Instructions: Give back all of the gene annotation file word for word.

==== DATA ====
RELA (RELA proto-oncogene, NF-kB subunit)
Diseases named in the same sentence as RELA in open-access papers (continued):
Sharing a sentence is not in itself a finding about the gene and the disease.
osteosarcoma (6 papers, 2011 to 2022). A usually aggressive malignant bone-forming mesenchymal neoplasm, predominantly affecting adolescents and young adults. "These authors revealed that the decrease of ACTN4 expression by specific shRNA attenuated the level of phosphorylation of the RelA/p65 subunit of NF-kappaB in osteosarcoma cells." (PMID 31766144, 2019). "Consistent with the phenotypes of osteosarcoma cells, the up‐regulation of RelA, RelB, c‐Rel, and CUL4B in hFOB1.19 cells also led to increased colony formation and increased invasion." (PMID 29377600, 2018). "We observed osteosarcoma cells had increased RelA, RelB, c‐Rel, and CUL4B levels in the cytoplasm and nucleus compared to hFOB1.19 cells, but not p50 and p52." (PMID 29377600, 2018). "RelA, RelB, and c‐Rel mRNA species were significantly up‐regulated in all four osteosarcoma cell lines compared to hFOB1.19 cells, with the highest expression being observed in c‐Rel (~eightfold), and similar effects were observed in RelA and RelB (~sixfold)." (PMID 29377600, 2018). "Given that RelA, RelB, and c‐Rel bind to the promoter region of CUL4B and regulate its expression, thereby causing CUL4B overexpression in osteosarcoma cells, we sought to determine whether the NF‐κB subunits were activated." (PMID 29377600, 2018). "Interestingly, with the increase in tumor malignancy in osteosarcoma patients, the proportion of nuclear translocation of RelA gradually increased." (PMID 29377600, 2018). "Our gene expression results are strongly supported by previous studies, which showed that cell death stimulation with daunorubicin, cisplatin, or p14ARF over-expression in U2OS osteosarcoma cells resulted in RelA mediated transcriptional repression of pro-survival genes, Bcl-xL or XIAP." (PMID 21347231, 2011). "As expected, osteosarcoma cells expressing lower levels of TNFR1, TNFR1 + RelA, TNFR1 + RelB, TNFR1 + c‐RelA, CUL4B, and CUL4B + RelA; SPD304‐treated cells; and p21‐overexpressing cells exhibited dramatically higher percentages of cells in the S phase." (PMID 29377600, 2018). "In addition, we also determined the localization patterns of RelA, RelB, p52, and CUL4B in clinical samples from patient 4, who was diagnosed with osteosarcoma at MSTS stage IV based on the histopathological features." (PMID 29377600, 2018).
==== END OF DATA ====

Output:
RELA (RELA proto-oncogene, NF-kB subunit)
Diseases named in the same sentence as RELA in open-access papers (continued):
Sharing a sentence is not in itself a finding about the gene and the disease.
osteosarcoma (6 papers, 2011 to 2022). A usually aggressive malignant bone-forming mesenchymal neoplasm, predominantly affecting adolescents and young adults. "These authors revealed that the decrease of ACTN4 expression by specific shRNA attenuated the level of phosphorylation of the RelA/p65 subunit of NF-kappaB in osteosarcoma cells." (PMID 31766144, 2019). "Consistent with the phenotypes of osteosarcoma cells, the up‐regulation of RelA, RelB, c‐Rel, and CUL4B in hFOB1.19 cells also led to increased colony formation and increased invasion." (PMID 29377600, 2018). "We observed osteosarcoma cells had increased RelA, RelB, c‐Rel, and CUL4B levels in the cytoplasm and nucleus compared to hFOB1.19 cells, but not p50 and p52." (PMID 29377600, 2018). "RelA, RelB, and c‐Rel mRNA species were significantly up‐regulated in all four osteosarcoma cell lines compared to hFOB1.19 cells, with the highest expression being observed in c‐Rel (~eightfold), and similar effects were observed in RelA and RelB (~sixfold)." (PMID 29377600, 2018). "Given that RelA, RelB, and c‐Rel bind to the promoter region of CUL4B and regulate its expression, thereby causing CUL4B overexpression in osteosarcoma cells, we sought to determine whether the NF‐κB subunits were activated." (PMID 29377600, 2018). "Interestingly, with the increase in tumor malignancy in osteosarcoma patients, the proportion of nuclear translocation of RelA gradually increased." (PMID 29377600, 2018). "Our gene expression results are strongly supported by previous studies, which showed that cell death stimulation with daunorubicin, cisplatin, or p14ARF over-expression in U2OS osteosarcoma cells resulted in RelA mediated transcriptional repression of pro-survival genes, Bcl-xL or XIAP." (PMID 21347231, 2011). "As expected, osteosarcoma cells expressing lower levels of TNFR1, TNFR1 + RelA, TNFR1 + RelB, TNFR1 + c‐RelA, CUL4B, and CUL4B + RelA; SPD304‐treated cells; and p21‐overexpressing cells exhibited dramatically higher percentages of cells in the S phase." (PMID 29377600, 2018). "In addition, we also determined the localization patterns of RelA, RelB, p52, and CUL4B in clinical samples from patient 4, who was diagnosed with osteosarcoma at MSTS stage IV based on the histopathological features." (PMID 29377600, 2018).